And yet, as Tomas Chamorro-Premuzic famously pointed out several years ago, we still tend to recruit and promote men who are often wholly lacking in these skills. Hence, we tend to get men who are “self-centered, overconfident and narcissistic individuals as leaders”.

Which is wholly detrimental to our organizations, and even to society more broadly. During the pandemic, the compassionate leadership of the likes of New Zealand’s Jacinda Arden and Germany’s Angela Merkel were lauded after data from the World Economic Forum showed that countries with female leaders fared better. 

Similarly, research from the University of Buffalo says that female leaders tend to fit the servant leadership mold that is so important in our current time better than their male peers.

Supporting innovation

This kind of servant leadership also plays a crucial role in supporting the kind of innovations that will be so important in the years ahead. The importance of the “pivot” has been a fundamental part of the entrepreneurial playbook for much of the near-decade it’s been since Eric Ries first published his groundbreaking The Lean Startup but the ability to adapt has been especially crucial during a pandemic in which so much of what we thought we knew has been tipped upside down.

While research suggests that we tend to think of men as more creative than women, the reality is quite the opposite. The dichotomy exists in large part because we falsely assume that innovation is simply having a “eureka” moment. A second study examined the various areas in which managers support innovation, including encouraging employees to pursue a broad range of knowledge, capturing any ideas they have, managing diverse teams, stretching employees, and providing feedback. Interestingly, across all eight of the domains, women outperform men.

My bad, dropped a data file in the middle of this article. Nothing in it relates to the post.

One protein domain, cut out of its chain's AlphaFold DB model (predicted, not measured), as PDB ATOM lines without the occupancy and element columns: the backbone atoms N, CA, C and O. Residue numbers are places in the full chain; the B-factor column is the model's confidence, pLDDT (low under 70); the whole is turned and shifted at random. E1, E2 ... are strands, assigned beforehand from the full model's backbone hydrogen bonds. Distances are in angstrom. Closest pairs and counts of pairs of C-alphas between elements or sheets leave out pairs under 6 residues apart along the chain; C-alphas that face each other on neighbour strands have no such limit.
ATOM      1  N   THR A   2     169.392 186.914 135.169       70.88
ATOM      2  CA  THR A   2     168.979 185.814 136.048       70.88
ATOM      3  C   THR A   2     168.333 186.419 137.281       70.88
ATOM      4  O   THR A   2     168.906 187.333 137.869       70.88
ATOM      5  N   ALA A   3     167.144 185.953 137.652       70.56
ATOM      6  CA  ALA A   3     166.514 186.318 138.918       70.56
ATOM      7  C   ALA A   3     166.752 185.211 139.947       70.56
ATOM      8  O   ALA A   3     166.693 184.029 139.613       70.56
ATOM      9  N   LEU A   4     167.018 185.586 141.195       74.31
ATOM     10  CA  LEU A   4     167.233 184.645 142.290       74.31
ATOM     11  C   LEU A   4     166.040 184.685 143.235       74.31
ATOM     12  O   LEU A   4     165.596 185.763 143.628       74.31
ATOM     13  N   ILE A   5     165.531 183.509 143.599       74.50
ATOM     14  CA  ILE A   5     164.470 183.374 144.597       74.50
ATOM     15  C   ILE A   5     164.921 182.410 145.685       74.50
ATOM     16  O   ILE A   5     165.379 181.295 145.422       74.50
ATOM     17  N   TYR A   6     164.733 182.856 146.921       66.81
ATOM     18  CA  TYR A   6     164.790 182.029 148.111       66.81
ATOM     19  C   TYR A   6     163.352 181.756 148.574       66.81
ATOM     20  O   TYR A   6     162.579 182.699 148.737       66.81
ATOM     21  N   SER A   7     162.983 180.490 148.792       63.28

The importance of psychological safety has been well documented due to the groundbreaking work of Harvard’s Amy Edmondson, but research from Cambridge’s Judge Business School shows that this is especially important during a crisis. Perhaps most importantly, the strong presence of women helped to provide the kind of psychological safety that is so important.

Holding women back

Despite the evident benefits women bring to teams and organizations, there continue to be numerous psychological biases that prevent them from contributing to their fullest.

For instance, research from Wharton’s Adam Grant revealed that it’s actually incredibly difficult for women to speak up with challenging ideas, whether involving innovations or otherwise. He reveals that when men do this, they tend to get praised in subsequent performance reviews, but for women, the reverse is true. 

A subsequent Yale study shows that this effect is not diminished when women gain leadership roles either. Indeed, the leadership capabilities of powerful women were diminished the more outspoken they were.

If, as Rust and Huang argue, we’re entering the age of the Feeling Economy, then the skills women so often bring to our organizations will be more important than ever before. It’s vital, therefore, that we find ways to remove those barriers and those biases that so often hold women back.